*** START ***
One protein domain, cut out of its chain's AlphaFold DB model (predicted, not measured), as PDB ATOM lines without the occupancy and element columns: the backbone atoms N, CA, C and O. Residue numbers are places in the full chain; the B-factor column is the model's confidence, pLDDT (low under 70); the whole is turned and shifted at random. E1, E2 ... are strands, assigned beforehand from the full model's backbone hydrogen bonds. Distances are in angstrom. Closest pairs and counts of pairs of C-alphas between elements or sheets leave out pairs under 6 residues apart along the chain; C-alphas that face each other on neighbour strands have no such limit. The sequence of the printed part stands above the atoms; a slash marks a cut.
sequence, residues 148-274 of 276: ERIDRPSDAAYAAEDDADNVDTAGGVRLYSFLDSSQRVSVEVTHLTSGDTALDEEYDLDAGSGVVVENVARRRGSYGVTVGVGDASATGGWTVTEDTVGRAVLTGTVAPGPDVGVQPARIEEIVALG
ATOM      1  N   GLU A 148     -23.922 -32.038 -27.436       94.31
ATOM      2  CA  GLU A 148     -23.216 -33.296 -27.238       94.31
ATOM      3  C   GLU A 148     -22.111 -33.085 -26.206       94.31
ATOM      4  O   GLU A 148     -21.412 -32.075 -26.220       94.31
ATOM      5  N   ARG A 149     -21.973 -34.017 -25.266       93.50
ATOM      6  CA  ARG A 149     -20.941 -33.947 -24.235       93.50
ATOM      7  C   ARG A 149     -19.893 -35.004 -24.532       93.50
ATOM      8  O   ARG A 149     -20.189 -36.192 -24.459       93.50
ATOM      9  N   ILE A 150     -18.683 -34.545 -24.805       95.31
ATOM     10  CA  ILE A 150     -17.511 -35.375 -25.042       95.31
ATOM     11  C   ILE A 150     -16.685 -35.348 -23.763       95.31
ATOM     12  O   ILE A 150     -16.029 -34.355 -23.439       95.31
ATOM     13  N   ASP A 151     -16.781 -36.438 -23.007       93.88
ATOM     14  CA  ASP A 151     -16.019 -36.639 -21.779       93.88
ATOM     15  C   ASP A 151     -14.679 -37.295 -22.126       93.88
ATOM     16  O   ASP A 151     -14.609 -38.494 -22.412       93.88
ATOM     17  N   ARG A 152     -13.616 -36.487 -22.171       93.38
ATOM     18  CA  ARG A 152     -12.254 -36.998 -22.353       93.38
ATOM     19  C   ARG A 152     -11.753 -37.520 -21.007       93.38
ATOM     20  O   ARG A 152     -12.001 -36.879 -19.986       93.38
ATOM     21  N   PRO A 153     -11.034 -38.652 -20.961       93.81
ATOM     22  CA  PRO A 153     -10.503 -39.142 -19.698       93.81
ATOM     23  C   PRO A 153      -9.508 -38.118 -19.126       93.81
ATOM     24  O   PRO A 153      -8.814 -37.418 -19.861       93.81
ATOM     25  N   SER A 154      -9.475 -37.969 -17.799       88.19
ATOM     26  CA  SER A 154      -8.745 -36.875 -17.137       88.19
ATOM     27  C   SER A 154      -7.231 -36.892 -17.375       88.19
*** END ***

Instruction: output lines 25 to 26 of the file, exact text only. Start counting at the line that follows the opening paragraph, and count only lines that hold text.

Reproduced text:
ATOM     24  O   PRO A 153      -8.814 -37.418 -19.861       93.81
ATOM     25  N   SER A 154      -9.475 -37.969 -17.799       88.19